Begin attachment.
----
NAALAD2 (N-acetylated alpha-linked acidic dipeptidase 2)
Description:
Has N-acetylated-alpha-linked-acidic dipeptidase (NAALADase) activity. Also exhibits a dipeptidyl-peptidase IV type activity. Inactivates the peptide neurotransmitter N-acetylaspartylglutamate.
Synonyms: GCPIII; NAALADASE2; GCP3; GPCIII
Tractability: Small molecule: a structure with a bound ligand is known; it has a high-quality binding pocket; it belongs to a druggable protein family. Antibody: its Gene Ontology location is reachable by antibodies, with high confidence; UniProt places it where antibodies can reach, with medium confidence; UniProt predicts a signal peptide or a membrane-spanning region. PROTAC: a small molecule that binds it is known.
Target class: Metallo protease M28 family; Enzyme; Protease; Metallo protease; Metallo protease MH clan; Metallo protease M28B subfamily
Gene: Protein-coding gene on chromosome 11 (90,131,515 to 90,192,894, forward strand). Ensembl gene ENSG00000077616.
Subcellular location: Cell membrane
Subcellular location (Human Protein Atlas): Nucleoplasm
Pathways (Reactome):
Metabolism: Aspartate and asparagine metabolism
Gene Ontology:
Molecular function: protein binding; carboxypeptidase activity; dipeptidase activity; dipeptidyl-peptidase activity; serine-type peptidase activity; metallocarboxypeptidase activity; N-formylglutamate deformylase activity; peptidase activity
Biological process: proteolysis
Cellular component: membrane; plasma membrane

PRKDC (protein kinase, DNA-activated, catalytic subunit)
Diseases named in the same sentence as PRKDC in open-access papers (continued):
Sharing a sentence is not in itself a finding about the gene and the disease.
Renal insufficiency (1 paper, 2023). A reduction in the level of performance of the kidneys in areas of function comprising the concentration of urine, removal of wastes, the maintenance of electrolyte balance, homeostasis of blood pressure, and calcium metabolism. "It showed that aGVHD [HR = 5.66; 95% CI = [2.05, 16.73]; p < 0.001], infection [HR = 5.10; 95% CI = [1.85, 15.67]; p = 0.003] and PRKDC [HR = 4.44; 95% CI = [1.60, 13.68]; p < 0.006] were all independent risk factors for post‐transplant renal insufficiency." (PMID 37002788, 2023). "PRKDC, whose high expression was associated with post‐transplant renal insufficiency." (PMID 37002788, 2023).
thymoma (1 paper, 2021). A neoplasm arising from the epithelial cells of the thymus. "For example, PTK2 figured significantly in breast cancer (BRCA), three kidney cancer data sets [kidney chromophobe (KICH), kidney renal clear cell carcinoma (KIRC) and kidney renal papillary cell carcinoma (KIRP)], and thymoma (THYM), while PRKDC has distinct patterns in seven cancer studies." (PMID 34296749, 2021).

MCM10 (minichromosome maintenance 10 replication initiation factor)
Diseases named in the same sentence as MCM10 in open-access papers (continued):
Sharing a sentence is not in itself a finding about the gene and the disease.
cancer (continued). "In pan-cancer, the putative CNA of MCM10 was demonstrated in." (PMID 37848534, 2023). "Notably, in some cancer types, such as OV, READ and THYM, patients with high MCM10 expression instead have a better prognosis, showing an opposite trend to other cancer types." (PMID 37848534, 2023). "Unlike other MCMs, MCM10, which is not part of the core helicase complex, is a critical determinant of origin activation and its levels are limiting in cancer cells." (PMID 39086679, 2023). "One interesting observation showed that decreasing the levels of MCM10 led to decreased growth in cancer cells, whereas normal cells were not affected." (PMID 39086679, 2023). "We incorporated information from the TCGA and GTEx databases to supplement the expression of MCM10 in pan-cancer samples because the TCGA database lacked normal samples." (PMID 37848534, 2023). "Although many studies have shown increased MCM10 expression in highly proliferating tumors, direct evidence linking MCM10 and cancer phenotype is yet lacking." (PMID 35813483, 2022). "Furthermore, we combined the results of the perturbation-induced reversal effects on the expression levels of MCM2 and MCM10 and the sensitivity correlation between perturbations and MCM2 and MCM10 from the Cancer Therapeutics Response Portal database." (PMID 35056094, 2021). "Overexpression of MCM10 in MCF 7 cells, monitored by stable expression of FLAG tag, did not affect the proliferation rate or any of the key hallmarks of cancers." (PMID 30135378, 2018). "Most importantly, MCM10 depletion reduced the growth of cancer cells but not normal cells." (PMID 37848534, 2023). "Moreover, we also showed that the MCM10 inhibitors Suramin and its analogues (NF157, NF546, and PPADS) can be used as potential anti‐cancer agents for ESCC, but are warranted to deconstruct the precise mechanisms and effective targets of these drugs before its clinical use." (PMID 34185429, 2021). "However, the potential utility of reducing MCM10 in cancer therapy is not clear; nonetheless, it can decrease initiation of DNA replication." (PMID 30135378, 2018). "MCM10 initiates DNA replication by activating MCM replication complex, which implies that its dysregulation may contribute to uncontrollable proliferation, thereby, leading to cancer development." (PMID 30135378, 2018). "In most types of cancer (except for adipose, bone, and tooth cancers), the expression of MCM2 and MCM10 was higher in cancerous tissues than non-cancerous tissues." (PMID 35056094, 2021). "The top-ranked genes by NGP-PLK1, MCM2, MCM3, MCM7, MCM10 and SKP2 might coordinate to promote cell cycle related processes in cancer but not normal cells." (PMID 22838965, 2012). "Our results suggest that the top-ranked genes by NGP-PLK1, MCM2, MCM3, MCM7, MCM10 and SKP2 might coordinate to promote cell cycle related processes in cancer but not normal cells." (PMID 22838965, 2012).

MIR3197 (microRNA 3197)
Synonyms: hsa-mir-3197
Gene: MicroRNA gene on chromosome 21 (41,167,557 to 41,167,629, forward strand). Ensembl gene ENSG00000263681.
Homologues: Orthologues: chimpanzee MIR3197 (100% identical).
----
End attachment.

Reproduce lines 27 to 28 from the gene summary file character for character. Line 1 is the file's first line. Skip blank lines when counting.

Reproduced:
Gene: MicroRNA gene on chromosome 21 (41,167,557 to 41,167,629, forward strand). Ensembl gene ENSG00000263681.
Homologues: Orthologues: chimpanzee MIR3197 (100% identical).